sink or swim

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sink or swim

1. verb To either be successful right away or succumb to failure. The teacher expects you to have all the background material already learned, so you'll have to sink or swim the moment you start the course.
2. noun A situation in which one must either be successful right away or succumb to failure. In such a competitive business, it's always sink or swim for new companies looking to enter the market.
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sink or swim

Fig. to fail or succeed. (Alludes to the choices available to someone who has fallen into the water.) After I've studied and learned all I can, I have to take the test and sink or swim. It's too late to help John now. It's sink or swim for him.
See also: sink, swim

sink or swim

Succumb or succeed, no matter what, as in Now that we've bought the farm, we'll have to make a go of it, sink or swim. This expression alludes to the former barbaric practice of throwing a suspected witch into deep water, often weighted down. In case of sinking, the victim died; in case of swimming, the victim was considered in league with the devil and therefore was executed. A related idiom, float or sink, was used by Chaucer in the late 1300s; Shakespeare had the current form in 1 Henry IV (1:3): "Or sink or swim."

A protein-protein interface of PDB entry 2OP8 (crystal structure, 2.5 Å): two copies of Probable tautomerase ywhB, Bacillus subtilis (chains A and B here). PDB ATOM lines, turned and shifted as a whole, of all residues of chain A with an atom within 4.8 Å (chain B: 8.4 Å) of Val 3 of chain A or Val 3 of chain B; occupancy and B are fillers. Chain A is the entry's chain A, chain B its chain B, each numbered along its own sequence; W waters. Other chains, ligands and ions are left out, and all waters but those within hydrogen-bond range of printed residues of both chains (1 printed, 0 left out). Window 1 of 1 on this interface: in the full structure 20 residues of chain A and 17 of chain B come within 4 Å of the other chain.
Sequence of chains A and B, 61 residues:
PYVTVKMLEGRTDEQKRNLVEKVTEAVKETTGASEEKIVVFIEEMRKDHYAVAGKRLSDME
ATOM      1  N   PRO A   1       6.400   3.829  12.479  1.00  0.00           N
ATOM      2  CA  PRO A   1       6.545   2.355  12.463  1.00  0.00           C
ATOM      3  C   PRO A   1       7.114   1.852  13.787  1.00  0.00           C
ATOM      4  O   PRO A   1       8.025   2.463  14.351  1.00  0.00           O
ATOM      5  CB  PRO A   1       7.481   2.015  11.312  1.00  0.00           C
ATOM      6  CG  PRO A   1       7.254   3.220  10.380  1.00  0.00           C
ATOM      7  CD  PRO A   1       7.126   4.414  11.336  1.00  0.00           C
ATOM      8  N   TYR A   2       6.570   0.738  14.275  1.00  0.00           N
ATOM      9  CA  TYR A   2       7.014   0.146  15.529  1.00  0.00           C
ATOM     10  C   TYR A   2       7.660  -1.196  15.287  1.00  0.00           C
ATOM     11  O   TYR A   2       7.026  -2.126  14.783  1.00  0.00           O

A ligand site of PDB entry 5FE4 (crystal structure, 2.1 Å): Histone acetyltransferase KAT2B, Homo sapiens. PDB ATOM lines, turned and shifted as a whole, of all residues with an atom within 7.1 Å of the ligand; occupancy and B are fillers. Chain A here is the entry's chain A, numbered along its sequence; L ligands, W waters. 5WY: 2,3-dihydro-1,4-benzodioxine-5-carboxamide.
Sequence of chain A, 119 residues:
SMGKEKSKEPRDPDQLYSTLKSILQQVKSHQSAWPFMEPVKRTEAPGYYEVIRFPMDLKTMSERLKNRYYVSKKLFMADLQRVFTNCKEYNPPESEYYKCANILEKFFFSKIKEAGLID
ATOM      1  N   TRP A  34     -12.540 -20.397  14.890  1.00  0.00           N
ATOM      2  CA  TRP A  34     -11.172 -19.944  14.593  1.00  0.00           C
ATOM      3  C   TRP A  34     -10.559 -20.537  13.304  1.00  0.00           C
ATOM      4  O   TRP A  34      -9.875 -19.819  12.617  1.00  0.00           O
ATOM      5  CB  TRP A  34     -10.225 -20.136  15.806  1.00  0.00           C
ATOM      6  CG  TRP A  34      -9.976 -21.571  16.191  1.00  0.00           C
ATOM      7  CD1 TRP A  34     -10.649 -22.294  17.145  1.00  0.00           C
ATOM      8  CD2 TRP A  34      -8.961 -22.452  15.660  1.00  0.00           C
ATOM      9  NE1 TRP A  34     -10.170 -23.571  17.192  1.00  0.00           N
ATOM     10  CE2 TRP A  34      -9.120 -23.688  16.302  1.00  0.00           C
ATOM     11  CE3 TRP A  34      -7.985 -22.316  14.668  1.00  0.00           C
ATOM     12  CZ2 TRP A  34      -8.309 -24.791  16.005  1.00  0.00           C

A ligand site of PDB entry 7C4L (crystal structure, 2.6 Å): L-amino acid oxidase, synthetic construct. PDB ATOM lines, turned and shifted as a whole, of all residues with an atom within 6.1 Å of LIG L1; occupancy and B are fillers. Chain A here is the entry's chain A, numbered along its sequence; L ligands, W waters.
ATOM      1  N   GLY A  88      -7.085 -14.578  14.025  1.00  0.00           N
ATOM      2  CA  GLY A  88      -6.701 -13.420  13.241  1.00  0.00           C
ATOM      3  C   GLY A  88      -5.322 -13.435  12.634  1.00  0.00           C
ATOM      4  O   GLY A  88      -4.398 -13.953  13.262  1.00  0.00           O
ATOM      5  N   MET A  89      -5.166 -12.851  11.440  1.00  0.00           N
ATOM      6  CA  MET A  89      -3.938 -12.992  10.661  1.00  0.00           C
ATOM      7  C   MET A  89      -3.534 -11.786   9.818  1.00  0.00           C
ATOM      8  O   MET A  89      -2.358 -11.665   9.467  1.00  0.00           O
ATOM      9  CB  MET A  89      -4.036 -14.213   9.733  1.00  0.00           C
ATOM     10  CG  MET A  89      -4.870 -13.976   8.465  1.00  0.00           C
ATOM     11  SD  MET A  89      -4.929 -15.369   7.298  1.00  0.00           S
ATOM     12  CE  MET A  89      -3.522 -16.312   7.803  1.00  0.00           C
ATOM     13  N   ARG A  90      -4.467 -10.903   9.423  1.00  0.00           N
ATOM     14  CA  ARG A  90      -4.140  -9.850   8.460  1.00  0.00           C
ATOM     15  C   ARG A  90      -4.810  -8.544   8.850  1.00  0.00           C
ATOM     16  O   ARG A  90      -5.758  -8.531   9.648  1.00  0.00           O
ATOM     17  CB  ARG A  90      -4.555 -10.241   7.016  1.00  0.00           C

See also: sink, swim

sink or swim

If someone has to sink or swim, they have to try to succeed on their own, and whether they succeed or fail depends completely on their own efforts and abilities. After three years of teaching and support at music college, musicians are left to sink or swim in the profession. Note: You can use sink-or-swim before a noun. Tomorrow afternoon, it's sink-or-swim time, her first game.
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sink or swim

fail or succeed entirely by your own efforts.
See also: sink, swim

ˌsink or ˈswim

(saying) be in a situation where you will either succeed without help from other people, or fail completely: The government refused to give the company any help, and just left it to sink or swim.
See also: sink, swim

sink or swim

Informal
To fail or succeed without alternative.
See also: sink, swim
References in periodicals archive ?
Those who fail the sink-or-swim test are punished by Mike sprinting away as fast as he can.
It should be a sink-or-swim time for the new regime.
Millions of our teenage youth are being left behind every day, unprepared to study further or secure good jobs in our sink-or-swim economy," adds Jobs for the Future CEO Marlene Seltzer.
That kind of sink-or-swim ethic is prized by outside recruiters, who see it as the bank's strong suit: self-reliant people.
I did that all the time; and because I have a sink-or-swim mentality, I always managed to swim.